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Quick Facts on the Hagia Sophia

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Aya Sofya Ayasofya Church of Holy Wisdom Hagia Sophia Hagia Sophia, Istanbul St. Sophia
Aya Sofya Square
Sultanahmet  neighborhood
Main date(s)
41.008548° N, 28.979938° E
Opening hours
Tue-Sun 9am-4:30pm
10YTL to grounds and main floor; another 10YTL for gallery

Historical Timeline of the Hagia Sophia

24 December 537
Hagia Sophia Completed
Crusaders attack, desecrate and plunder the Hagia Sophia. Today, most of Hagia Sophia's riches can be seen in the treasury of St. Mark's Basilica in Venice.


The original Hagia Sophia was built on this site in the fourth century by Constantine the Great. Constantine was the first Christian emperor and the founder of the city of Constantinople, "the New Rome." The Hagia Sophia was one of several great churches he built in important cities throughout his empire.

Following the destruction of Constantine's church, a second was built by his son Constantius and the Theodosius the Great. This church burned to the ground during the Nika riots of 532, though fragments of it have been excavated and can be seen outside the church.

Hagia Sophia attained her present form between 532 and 537 under the personal supervision of Emperor Justinian I. The result was both the culminating architectural achievement of Late Antiquity and the first masterpiece of Byzantine architecture. Its influence, both architecturally and liturgically, was widespread and enduring throughout the Eastern Orthodox, Roman Catholic, and Muslim worlds. After completion, Justinian is said to have exclaimed, Νενίκηκά σε Σολομών ("Solomon, I have outdone thee!").

Justinian's architects were Isidore of Miletus and Anthemius of Tralles, professors of geometry at the University of Constantinople. Their work was a technical triumph, though the structure was severely damaged several times by earthquakes. The original dome collapsed after an earthquake in 558 and its replacement fell in 563. Steps were taken to secure the dome, but there were additional partial collapses in 989 and 1346.

For over 900 years the Hagia Sophia was the seat of the Orthodox Patriarch of Constantinople and a principal setting for church councils and imperial ceremonies. But in 1204, it was ruthlessly attacked, desecrated and plundered by Crusaders, who also ousted the Patriarch of Constantinople and replaced him with a Latin bishop. This event cemented the division of the Greek Orthodox and Roman Catholic churches that had begun with the Great Schism of 1054. Most of Hagia Sophia's riches can be seen today not in Istanbul, but in the treasury of St. Mark's Basilica in Venice.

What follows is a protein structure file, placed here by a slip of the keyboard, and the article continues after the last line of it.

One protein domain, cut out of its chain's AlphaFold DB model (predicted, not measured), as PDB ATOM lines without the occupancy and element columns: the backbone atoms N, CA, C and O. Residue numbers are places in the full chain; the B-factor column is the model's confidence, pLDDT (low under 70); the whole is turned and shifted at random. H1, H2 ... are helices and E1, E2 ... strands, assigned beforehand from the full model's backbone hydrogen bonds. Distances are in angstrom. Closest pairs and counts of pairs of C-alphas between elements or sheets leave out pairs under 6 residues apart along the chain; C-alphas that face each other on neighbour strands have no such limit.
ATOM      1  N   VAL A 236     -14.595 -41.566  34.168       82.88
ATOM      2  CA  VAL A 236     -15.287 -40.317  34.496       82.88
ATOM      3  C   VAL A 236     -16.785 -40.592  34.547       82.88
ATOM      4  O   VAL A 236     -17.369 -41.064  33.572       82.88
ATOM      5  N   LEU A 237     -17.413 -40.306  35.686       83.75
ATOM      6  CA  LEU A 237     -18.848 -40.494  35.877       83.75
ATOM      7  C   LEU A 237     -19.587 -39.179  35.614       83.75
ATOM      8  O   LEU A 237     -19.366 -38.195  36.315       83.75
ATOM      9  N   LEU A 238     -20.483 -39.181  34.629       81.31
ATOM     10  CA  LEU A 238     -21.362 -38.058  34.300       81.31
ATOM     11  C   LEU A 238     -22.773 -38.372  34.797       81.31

Despite this violent setback, Hagia Sophia remained a functioning church until May 29, 1453, when Sultan Mehmet the Conqueror entered triumphantly into the city of Constantinople. He was amazed at the beauty of the Hagia Sophia and immediately converted it into his imperial mosque. Hagia Sophia served as the principal mosque of Istanbul for almost 500 years. It became a model for many of the Ottoman mosques in the city, including the Blue Mosque, the Suleiman Mosque, the Shehzade Mosque and the Rustem Pasha Mosque.

No major structural changes were made at first; the addition of a mihrab (prayer niche), minbar (pulpit) and a wooden minaret made a mosque out of the church, and all the faces depicted in the church's mosaics were covered in plaster due to the Islamic prohibition of figurative religious imagery. Various additions were made over the centuries by successive sultans.

Sultan Mehmed II built a madrasa (religious school) near the mosque and organized a waqf for its expenses. Extensive restorations were conducted by Mimar Sinan during the rule of Selim II, including the original sultan's loge and another minaret. Mimar Sinan built the mausoleum of Selim II to the southeast of the mosque in 1577 and the mausoleums of Murad III and Mehmed III were built next to it in the 1600s. Mahmud I ordered a restoration of the mosque in 1739 and added an ablution fountain, Koranic school, soup kitchen and library, making the mosque the center of a social complex.

The most famous restoration of the Hagia Sophia was completed between 1847-49 by Abdülmecid II, who invited Swiss architects Gaspare and Guiseppe Fossati to renovate the mosque. The brothers consolidated the dome and vaults, straightened columns,and revised the decoration of the exterior and the interior.